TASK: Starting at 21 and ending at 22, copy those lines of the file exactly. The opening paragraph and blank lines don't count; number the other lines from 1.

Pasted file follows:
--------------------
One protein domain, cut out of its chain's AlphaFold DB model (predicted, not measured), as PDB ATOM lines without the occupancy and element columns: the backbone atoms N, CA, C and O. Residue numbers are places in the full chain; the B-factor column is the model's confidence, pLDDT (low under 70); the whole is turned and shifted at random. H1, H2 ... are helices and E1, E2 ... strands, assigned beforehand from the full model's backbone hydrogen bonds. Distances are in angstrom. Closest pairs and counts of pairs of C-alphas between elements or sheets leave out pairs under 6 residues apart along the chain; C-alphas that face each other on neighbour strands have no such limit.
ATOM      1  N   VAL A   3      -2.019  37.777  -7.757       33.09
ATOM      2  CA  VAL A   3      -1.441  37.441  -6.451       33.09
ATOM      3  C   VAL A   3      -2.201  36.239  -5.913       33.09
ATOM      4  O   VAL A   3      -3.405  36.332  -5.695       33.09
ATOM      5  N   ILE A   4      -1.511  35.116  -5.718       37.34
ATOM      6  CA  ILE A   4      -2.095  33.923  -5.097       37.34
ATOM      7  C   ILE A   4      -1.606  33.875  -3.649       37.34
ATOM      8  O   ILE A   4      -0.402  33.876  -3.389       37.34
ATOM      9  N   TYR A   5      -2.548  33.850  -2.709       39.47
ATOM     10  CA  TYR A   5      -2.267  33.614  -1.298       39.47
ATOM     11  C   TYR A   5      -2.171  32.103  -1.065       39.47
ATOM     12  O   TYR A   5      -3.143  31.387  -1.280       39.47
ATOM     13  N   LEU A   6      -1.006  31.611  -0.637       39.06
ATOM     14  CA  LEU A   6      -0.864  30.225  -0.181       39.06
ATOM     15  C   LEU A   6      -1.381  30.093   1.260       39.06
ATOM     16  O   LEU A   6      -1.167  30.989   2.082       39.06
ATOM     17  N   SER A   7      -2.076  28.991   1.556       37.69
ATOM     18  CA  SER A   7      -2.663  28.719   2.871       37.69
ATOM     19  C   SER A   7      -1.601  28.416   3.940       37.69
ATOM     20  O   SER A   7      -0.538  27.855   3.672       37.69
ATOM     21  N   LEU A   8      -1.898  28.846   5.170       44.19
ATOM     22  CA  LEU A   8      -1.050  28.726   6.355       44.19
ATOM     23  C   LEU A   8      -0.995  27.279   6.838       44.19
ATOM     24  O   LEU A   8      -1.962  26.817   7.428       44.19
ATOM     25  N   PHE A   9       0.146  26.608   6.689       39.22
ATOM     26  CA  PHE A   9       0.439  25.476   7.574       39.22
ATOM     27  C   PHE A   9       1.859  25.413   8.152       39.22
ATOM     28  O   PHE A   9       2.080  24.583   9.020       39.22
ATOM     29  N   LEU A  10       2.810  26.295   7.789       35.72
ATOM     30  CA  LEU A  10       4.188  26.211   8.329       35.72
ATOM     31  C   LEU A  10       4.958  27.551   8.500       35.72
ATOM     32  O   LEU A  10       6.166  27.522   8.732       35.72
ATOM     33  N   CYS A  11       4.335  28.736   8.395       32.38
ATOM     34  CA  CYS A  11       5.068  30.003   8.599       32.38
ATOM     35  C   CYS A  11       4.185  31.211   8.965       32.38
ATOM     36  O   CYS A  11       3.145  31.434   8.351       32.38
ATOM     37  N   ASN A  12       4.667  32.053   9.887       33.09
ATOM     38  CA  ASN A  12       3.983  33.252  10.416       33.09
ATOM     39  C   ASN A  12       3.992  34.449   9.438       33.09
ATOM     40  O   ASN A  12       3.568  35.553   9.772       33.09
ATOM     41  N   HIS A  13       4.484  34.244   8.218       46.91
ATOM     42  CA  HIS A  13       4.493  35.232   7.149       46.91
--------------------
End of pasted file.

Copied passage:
ATOM     21  N   LEU A   8      -1.898  28.846   5.170       44.19
ATOM     22  CA  LEU A   8      -1.050  28.726   6.355       44.19